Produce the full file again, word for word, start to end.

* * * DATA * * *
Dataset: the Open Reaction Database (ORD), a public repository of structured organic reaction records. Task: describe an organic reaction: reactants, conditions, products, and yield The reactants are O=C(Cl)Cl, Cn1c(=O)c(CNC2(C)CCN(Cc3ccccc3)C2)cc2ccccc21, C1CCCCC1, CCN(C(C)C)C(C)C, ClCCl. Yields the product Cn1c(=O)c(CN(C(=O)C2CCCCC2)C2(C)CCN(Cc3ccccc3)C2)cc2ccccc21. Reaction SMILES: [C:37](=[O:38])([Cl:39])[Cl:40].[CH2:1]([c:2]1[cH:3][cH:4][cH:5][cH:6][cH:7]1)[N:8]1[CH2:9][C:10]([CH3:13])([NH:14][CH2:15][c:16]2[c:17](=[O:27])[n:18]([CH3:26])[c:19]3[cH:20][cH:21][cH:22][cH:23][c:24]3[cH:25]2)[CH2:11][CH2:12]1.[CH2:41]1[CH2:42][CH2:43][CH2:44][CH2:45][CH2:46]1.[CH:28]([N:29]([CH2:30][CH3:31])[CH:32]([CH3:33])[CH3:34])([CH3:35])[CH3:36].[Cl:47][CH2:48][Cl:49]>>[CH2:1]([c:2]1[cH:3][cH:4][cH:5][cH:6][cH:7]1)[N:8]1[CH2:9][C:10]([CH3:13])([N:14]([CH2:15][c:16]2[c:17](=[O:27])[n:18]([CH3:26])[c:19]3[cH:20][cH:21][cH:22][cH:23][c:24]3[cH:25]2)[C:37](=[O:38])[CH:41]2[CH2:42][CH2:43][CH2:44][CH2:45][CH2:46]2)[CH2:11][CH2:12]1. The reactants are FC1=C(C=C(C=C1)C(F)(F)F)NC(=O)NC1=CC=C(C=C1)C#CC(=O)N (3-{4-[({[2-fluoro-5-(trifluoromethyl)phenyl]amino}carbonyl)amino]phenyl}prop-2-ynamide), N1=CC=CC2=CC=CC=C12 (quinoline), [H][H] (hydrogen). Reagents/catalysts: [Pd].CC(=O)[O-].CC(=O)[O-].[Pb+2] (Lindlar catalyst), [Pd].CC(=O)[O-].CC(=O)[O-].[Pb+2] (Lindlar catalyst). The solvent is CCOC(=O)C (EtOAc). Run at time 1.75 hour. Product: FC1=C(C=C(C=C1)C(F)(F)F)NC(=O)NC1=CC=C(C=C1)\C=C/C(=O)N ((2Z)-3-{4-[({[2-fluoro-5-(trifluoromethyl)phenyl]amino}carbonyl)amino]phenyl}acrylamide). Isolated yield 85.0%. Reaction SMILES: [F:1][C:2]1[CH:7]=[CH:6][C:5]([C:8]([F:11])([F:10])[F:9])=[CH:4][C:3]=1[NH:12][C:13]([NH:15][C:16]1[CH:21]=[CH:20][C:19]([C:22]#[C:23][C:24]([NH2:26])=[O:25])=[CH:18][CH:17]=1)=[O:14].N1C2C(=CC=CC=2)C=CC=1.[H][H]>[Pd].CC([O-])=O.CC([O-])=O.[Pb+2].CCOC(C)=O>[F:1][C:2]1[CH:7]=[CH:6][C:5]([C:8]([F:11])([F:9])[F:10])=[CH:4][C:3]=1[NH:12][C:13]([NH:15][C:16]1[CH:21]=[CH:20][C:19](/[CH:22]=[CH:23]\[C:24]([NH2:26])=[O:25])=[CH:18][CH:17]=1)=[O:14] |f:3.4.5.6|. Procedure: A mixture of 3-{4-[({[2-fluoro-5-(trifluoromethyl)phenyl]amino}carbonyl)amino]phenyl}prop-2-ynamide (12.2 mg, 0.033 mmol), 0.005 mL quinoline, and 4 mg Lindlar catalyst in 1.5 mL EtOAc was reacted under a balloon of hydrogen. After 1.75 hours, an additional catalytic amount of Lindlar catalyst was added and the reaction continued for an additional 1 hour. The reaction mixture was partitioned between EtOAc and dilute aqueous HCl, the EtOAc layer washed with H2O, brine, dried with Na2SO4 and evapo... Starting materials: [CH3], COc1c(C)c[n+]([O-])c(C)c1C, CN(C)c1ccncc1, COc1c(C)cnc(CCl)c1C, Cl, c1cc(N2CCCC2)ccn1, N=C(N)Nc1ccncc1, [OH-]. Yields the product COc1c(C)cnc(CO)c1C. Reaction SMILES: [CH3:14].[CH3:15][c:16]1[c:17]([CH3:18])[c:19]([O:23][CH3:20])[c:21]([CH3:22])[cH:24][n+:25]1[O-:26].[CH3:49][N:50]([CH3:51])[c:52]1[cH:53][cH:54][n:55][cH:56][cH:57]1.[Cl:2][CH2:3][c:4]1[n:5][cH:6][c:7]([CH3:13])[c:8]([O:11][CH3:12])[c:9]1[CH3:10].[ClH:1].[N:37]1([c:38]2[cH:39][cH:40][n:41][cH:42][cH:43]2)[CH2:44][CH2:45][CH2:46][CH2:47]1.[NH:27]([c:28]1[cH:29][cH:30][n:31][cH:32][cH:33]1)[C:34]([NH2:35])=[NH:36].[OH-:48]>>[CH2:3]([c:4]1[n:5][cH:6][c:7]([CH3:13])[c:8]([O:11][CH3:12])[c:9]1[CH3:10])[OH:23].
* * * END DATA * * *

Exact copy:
Dataset: the Open Reaction Database (ORD), a public repository of structured organic reaction records. Task: describe an organic reaction: reactants, conditions, products, and yield The reactants are O=C(Cl)Cl, Cn1c(=O)c(CNC2(C)CCN(Cc3ccccc3)C2)cc2ccccc21, C1CCCCC1, CCN(C(C)C)C(C)C, ClCCl. Yields the product Cn1c(=O)c(CN(C(=O)C2CCCCC2)C2(C)CCN(Cc3ccccc3)C2)cc2ccccc21. Reaction SMILES: [C:37](=[O:38])([Cl:39])[Cl:40].[CH2:1]([c:2]1[cH:3][cH:4][cH:5][cH:6][cH:7]1)[N:8]1[CH2:9][C:10]([CH3:13])([NH:14][CH2:15][c:16]2[c:17](=[O:27])[n:18]([CH3:26])[c:19]3[cH:20][cH:21][cH:22][cH:23][c:24]3[cH:25]2)[CH2:11][CH2:12]1.[CH2:41]1[CH2:42][CH2:43][CH2:44][CH2:45][CH2:46]1.[CH:28]([N:29]([CH2:30][CH3:31])[CH:32]([CH3:33])[CH3:34])([CH3:35])[CH3:36].[Cl:47][CH2:48][Cl:49]>>[CH2:1]([c:2]1[cH:3][cH:4][cH:5][cH:6][cH:7]1)[N:8]1[CH2:9][C:10]([CH3:13])([N:14]([CH2:15][c:16]2[c:17](=[O:27])[n:18]([CH3:26])[c:19]3[cH:20][cH:21][cH:22][cH:23][c:24]3[cH:25]2)[C:37](=[O:38])[CH:41]2[CH2:42][CH2:43][CH2:44][CH2:45][CH2:46]2)[CH2:11][CH2:12]1. The reactants are FC1=C(C=C(C=C1)C(F)(F)F)NC(=O)NC1=CC=C(C=C1)C#CC(=O)N (3-{4-[({[2-fluoro-5-(trifluoromethyl)phenyl]amino}carbonyl)amino]phenyl}prop-2-ynamide), N1=CC=CC2=CC=CC=C12 (quinoline), [H][H] (hydrogen). Reagents/catalysts: [Pd].CC(=O)[O-].CC(=O)[O-].[Pb+2] (Lindlar catalyst), [Pd].CC(=O)[O-].CC(=O)[O-].[Pb+2] (Lindlar catalyst). The solvent is CCOC(=O)C (EtOAc). Run at time 1.75 hour. Product: FC1=C(C=C(C=C1)C(F)(F)F)NC(=O)NC1=CC=C(C=C1)\C=C/C(=O)N ((2Z)-3-{4-[({[2-fluoro-5-(trifluoromethyl)phenyl]amino}carbonyl)amino]phenyl}acrylamide). Isolated yield 85.0%. Reaction SMILES: [F:1][C:2]1[CH:7]=[CH:6][C:5]([C:8]([F:11])([F:10])[F:9])=[CH:4][C:3]=1[NH:12][C:13]([NH:15][C:16]1[CH:21]=[CH:20][C:19]([C:22]#[C:23][C:24]([NH2:26])=[O:25])=[CH:18][CH:17]=1)=[O:14].N1C2C(=CC=CC=2)C=CC=1.[H][H]>[Pd].CC([O-])=O.CC([O-])=O.[Pb+2].CCOC(C)=O>[F:1][C:2]1[CH:7]=[CH:6][C:5]([C:8]([F:11])([F:9])[F:10])=[CH:4][C:3]=1[NH:12][C:13]([NH:15][C:16]1[CH:21]=[CH:20][C:19](/[CH:22]=[CH:23]\[C:24]([NH2:26])=[O:25])=[CH:18][CH:17]=1)=[O:14] |f:3.4.5.6|. Procedure: A mixture of 3-{4-[({[2-fluoro-5-(trifluoromethyl)phenyl]amino}carbonyl)amino]phenyl}prop-2-ynamide (12.2 mg, 0.033 mmol), 0.005 mL quinoline, and 4 mg Lindlar catalyst in 1.5 mL EtOAc was reacted under a balloon of hydrogen. After 1.75 hours, an additional catalytic amount of Lindlar catalyst was added and the reaction continued for an additional 1 hour. The reaction mixture was partitioned between EtOAc and dilute aqueous HCl, the EtOAc layer washed with H2O, brine, dried with Na2SO4 and evapo... Starting materials: [CH3], COc1c(C)c[n+]([O-])c(C)c1C, CN(C)c1ccncc1, COc1c(C)cnc(CCl)c1C, Cl, c1cc(N2CCCC2)ccn1, N=C(N)Nc1ccncc1, [OH-]. Yields the product COc1c(C)cnc(CO)c1C. Reaction SMILES: [CH3:14].[CH3:15][c:16]1[c:17]([CH3:18])[c:19]([O:23][CH3:20])[c:21]([CH3:22])[cH:24][n+:25]1[O-:26].[CH3:49][N:50]([CH3:51])[c:52]1[cH:53][cH:54][n:55][cH:56][cH:57]1.[Cl:2][CH2:3][c:4]1[n:5][cH:6][c:7]([CH3:13])[c:8]([O:11][CH3:12])[c:9]1[CH3:10].[ClH:1].[N:37]1([c:38]2[cH:39][cH:40][n:41][cH:42][cH:43]2)[CH2:44][CH2:45][CH2:46][CH2:47]1.[NH:27]([c:28]1[cH:29][cH:30][n:31][cH:32][cH:33]1)[C:34]([NH2:35])=[NH:36].[OH-:48]>>[CH2:3]([c:4]1[n:5][cH:6][c:7]([CH3:13])[c:8]([O:11][CH3:12])[c:9]1[CH3:10])[OH:23].